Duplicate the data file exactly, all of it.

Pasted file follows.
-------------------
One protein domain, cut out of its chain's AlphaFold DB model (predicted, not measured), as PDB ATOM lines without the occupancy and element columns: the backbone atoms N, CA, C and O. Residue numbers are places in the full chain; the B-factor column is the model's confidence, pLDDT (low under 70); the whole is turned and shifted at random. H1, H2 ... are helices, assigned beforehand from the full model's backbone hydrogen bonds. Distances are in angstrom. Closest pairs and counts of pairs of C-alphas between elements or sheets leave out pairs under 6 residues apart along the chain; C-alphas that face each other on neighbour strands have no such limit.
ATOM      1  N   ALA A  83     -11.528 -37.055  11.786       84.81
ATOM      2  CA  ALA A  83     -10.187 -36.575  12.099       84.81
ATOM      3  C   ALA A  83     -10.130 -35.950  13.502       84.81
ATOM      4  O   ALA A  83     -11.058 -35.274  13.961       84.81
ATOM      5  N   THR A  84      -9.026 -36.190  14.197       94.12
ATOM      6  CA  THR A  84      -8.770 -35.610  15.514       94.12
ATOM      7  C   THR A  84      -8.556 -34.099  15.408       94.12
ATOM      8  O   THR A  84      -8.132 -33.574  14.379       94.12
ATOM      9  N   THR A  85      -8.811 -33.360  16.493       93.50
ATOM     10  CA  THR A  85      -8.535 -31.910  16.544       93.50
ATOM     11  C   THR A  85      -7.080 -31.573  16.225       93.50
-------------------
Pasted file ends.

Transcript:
One protein domain, cut out of its chain's AlphaFold DB model (predicted, not measured), as PDB ATOM lines without the occupancy and element columns: the backbone atoms N, CA, C and O. Residue numbers are places in the full chain; the B-factor column is the model's confidence, pLDDT (low under 70); the whole is turned and shifted at random. H1, H2 ... are helices, assigned beforehand from the full model's backbone hydrogen bonds. Distances are in angstrom. Closest pairs and counts of pairs of C-alphas between elements or sheets leave out pairs under 6 residues apart along the chain; C-alphas that face each other on neighbour strands have no such limit.
ATOM      1  N   ALA A  83     -11.528 -37.055  11.786       84.81
ATOM      2  CA  ALA A  83     -10.187 -36.575  12.099       84.81
ATOM      3  C   ALA A  83     -10.130 -35.950  13.502       84.81
ATOM      4  O   ALA A  83     -11.058 -35.274  13.961       84.81
ATOM      5  N   THR A  84      -9.026 -36.190  14.197       94.12
ATOM      6  CA  THR A  84      -8.770 -35.610  15.514       94.12
ATOM      7  C   THR A  84      -8.556 -34.099  15.408       94.12
ATOM      8  O   THR A  84      -8.132 -33.574  14.379       94.12
ATOM      9  N   THR A  85      -8.811 -33.360  16.493       93.50
ATOM     10  CA  THR A  85      -8.535 -31.910  16.544       93.50
ATOM     11  C   THR A  85      -7.080 -31.573  16.225       93.50